December 2, 2018

Op Session 17 - Half John

An interesting situation at Brooke

John Drye at Aquia Landing
Ops Sessions 17 on the Aquia Line and 22 on PoLA are in the books. The half of the crew today were Johns -  John Drye, John Salmons, John Barry. Of the crew not with the first name John were Tom Pierpoint, Brad Trencamp, and first timer Ambrose Nangeroni.

The sessions went well. I never heard a peep from the PoLA crew of conductor John Barry and engineer Brad Trencamp. John was celebrating his birthday too, which was Friday.

John Salmons and Amby Nangeroni at Falmouth
Meanwhile, Train 7 and 10 ran under conductor John Salmon's leadership with Amby on the engine. Trains 8 and 9 were conducted by Tom Pierpoint with John Drye on the engine.  Things were running well until engine Haupt started stuttering near the end of the session. I swapped it out and the crew finished with Whiton. Of course I wasn't able to replicate the problem once I had Haupt on a test track. Arrg DCC!

The crews did a pretty good job in filling out their paperwork too, though Train 9 forgot to do a conductor's report at the end of the session, but Tom can be excused since he was distracted as we finished the session with a discussion of the work on the new telegraph system.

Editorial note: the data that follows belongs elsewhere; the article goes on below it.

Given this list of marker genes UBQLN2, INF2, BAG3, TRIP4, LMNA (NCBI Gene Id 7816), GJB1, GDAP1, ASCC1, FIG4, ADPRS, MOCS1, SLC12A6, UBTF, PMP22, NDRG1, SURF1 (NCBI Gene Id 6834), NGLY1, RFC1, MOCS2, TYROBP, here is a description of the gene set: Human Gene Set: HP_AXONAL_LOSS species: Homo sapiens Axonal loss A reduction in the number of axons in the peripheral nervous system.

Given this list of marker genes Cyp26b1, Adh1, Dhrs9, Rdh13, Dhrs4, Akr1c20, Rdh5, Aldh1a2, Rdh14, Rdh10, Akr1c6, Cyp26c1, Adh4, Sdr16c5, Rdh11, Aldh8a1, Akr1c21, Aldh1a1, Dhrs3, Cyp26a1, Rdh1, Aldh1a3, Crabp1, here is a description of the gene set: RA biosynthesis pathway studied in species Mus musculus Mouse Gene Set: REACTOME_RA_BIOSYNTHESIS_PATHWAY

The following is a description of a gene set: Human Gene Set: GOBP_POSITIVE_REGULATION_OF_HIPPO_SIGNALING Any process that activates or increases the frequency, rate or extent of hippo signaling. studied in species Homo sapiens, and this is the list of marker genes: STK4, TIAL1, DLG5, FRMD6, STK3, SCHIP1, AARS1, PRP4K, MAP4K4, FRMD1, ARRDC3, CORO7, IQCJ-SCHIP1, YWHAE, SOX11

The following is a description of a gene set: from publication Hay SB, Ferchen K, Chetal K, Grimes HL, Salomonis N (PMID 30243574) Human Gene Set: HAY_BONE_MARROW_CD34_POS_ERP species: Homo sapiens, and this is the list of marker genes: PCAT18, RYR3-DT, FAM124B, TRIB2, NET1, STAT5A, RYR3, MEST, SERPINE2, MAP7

John Barry and Brad Trencamp working PoLA
One of the great things about the Washington DC area is talented people we have in this area.  For example today we had 5 engineers, an architect, and economist in the crew. Two of the engineers are electrical engineers and they are interested in helping build the telegraph system.  Tom gave me some good ideas on how to build the panels, while Amby volunteered to do extra work sessions to help.

 The January session will be a work session vice an op session. Hopefully by then I will have one of the telegraph stations built so we can mass produce the rest.

Group shot of the crew looking resplendent in their Aquia Line shirts